As part of its RealFlex campaign, Reebok used out-of-home formats and social media educate consumers about the sneaker’s “Running Buddy” technology. Interactive storefronts allowed passersby to take pictures of themselves as “running buddies” and share them via Facebook and email. The campaign—executed by Posterscope—yielded nearly 60 million impressions in New York and Los Angeles, and the interactive storefronts recorded more than 20,000 pictures taken.
In Philadelphia, the Giant grocery chain, with virtual grocery store Peapod, courts commuters with signage at train stations that encourages people to order items for home delivery. Each sign is basically a virtual store shelf, and commuters just need to scan or tap in codes to place orders directly from the sign. The campaign, started this past March, has been so successful that Peapod will be expanding it to other markets, including Chicago.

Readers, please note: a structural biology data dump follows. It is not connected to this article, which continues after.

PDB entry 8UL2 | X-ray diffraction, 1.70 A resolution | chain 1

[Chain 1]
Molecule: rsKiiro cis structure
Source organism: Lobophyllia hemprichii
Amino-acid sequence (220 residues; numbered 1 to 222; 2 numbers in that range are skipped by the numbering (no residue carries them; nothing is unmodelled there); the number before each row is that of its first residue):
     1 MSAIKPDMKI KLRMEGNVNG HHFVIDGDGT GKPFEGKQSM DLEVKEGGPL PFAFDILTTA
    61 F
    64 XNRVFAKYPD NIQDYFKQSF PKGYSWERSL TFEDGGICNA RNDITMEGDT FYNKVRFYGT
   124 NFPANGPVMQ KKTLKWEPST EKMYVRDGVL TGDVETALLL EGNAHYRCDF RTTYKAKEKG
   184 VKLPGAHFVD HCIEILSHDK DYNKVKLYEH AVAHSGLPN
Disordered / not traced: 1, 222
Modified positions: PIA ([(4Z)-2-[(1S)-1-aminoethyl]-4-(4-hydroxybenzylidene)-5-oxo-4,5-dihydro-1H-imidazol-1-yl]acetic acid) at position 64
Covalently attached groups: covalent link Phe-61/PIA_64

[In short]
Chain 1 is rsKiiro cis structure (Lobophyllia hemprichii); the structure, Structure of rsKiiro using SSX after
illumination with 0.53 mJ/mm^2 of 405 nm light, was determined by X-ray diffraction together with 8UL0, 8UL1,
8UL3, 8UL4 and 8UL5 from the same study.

“There’s a tectonic shift in what OOH does. You can see how a poster can help someone’s daily life,” says Dave Etherington, SVP marketing and mobile for Titan, the transit advertising provider that hosts the Peapod campaign. “We are working more hours and have less time to do the things we need to do. Advertising is becoming a utility to help me through my busy life. We’re reaching a point where out-of-home is a portal to all these things.”
The Santa Monica Clock Tower stunt was a way for Hyundai to draw attention to its youth-focused Veloster subcompact. The 3D projection—combined with a soundtrack from DJ Porter Robinson—had a broader audience than just passersby on the promenade, as people immediately started recording the event on their smartphones and posting it on social media.